At the end, when I was done and I was trying to come up with a title and wanted to work around being a ‘dreamseeker,’ then I did the three interludes. I really wanted it to flow together as one body of work, which is challenging for me sometimes. ‘Cause I’m like, I want to say this and then I want this vibe. Somehow it needs to all come together. I want you to be able to put it on and leave it. Towards the end is when it came together like that.

Is that partly why you hooked up with your longtime collaborators Mike Tiger, Errol Cooney and Bedrock?

Yeah, I’ve worked with Mike Tiger since the beginning, since Closer, and he’s been on every project in some form. I just always enjoy working with him creatively. Errol Cooney is a phenomenal guitar player who I’ve been working with just as long. I’ve been collaborating with Bedrock since Change It All. I definitely wanted it to feel like you were getting some of the classic Bay area sound because it’s my roots.

I love how you have evolved physically and musically. How do you feel you have evolved as an artist since Closer came out in 2001?

I just have more comfort settling into myself now. There’s more self-acceptance and I’m still seeking new dreams, so that’s a part of me that’s still evolving. But I feel like my dreams are bigger because I laid the foundation and got to meet some of my goals. It was a little scarier in the beginning because I had never put out music before. I mean honestly, each time I put out a project it’s a little bit scary, but I can trust myself a little bit more in the studio. It gets a little less scary each time. You’re vulnerable when you’re making a song and I always want to have an emotional connection so people can feel it when they hear it. I’m just getting more used to taking leaps of faith.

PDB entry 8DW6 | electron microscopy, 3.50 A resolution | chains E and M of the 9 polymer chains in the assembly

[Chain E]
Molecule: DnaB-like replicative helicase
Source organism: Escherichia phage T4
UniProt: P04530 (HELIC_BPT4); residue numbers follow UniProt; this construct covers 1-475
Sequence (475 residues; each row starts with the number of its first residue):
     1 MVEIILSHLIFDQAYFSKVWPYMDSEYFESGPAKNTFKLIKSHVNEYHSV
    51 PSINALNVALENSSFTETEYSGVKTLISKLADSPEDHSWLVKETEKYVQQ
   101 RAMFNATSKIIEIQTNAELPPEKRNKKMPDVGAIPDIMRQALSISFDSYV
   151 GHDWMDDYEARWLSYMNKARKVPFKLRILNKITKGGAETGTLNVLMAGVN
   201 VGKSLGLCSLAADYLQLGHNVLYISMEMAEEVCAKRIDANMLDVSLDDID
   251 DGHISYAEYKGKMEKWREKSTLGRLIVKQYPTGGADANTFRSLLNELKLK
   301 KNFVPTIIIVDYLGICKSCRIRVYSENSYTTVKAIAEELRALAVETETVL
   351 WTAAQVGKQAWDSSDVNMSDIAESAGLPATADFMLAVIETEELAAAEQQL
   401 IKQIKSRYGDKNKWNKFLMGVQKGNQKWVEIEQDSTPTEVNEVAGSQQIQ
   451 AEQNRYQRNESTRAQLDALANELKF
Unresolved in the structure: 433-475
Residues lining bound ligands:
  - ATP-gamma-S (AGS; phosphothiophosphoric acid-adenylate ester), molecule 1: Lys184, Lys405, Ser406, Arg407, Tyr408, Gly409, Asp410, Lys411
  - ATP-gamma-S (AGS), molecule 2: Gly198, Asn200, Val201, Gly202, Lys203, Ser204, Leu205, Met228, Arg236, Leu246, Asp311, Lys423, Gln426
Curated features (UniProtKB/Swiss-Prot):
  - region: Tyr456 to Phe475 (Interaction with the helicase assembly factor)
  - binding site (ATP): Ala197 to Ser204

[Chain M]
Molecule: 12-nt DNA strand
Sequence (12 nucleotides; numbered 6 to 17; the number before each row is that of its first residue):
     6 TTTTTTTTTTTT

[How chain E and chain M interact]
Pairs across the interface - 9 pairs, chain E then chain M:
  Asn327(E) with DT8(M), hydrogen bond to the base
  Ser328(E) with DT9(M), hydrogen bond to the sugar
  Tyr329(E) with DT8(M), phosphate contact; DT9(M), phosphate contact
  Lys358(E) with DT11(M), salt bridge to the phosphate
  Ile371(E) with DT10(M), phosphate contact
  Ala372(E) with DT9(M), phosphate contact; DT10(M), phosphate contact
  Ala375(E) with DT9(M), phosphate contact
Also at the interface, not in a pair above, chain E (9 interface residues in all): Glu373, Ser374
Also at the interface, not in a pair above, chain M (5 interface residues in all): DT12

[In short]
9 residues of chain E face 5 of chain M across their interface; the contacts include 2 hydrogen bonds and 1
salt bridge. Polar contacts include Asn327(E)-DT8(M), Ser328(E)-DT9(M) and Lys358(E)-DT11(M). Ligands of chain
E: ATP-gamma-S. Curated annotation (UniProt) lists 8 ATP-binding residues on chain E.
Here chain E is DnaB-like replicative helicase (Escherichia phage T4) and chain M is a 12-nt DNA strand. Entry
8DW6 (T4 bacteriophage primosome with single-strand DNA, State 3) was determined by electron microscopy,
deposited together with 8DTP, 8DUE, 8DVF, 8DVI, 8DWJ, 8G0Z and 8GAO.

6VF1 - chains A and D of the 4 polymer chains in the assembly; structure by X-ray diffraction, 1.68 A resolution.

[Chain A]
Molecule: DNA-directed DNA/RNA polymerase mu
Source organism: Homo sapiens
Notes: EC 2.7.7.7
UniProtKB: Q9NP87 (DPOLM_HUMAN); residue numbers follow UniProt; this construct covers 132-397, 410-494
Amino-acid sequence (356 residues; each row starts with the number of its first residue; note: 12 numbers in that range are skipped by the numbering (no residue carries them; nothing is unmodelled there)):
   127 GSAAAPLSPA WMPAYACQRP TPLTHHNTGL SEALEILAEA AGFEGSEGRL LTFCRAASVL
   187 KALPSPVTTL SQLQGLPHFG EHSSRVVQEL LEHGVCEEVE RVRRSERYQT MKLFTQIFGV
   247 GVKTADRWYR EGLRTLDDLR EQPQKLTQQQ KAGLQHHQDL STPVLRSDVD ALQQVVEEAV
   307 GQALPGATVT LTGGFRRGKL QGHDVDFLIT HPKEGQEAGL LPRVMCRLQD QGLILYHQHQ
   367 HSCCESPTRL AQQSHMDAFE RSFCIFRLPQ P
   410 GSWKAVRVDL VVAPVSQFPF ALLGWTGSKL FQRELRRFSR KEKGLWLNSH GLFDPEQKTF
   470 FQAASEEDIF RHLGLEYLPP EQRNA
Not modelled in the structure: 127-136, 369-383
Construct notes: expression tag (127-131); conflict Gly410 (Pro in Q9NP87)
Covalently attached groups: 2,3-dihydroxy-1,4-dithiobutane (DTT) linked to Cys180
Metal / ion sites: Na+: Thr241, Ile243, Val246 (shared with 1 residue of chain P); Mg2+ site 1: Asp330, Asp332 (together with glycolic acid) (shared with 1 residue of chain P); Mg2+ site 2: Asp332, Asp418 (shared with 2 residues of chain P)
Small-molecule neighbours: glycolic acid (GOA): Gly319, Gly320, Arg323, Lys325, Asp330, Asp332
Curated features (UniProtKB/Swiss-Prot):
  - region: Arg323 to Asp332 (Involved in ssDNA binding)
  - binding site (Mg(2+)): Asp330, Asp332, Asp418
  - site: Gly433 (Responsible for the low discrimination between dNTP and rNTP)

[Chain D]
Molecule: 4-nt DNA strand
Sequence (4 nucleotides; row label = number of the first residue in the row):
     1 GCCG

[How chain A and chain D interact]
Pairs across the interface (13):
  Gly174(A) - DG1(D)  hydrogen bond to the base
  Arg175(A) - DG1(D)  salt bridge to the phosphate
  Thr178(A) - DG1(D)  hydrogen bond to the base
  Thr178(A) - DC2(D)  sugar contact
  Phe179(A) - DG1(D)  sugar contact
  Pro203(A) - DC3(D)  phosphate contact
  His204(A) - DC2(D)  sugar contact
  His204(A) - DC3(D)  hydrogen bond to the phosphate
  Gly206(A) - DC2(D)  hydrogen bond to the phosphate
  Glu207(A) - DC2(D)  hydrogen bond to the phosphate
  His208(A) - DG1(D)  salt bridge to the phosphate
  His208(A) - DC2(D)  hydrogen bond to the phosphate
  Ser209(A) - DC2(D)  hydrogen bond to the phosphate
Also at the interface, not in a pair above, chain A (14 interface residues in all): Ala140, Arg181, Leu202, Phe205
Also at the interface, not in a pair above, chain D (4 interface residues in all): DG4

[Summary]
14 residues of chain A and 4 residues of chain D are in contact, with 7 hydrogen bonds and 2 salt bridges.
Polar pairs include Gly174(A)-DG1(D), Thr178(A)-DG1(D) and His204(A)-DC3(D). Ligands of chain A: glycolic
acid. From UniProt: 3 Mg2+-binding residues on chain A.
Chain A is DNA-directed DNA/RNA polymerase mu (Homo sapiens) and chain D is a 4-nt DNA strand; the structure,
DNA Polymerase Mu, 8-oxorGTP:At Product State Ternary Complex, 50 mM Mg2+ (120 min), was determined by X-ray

I definitely got that old school ’90s vibe from “Stay.”  How was it working with BJ The Chicago Kid?

It was great. We’ve known each other for a while. I felt like it was a natural collaboration, which was nice, it didn’t feel forced at all. He has a great voice, but he also has a great approach to songwriting. He’s really talented so he kind of came right in with the energy and we finished it. He has a big vision, I’m glad he’s getting out there internationally.

Aside from the greats of the past, is there anyone from the younger / newer generation of artists today that inspire you and your music?

I’m getting more into the international world and wanting to do more shows in other countries. I have family in South Africa, so I collaborated with an artist that is from South Africa, who is huge on the continent. We did a couple songs on his last album and that’s been great new energy. And I’ve been collaborating with a couple up and coming really talented rappers out of the Bay area. There’s a few more collaborations on the way, which I’ve been enjoying because it’s nice to get to work with other artists, it takes some pressure off when you have that synergy and can come up with something together.

I love when artists are multi-dimensional, I admire how you see that your platform, your artistry, is for more than just the music. Tell me about going to South Africa.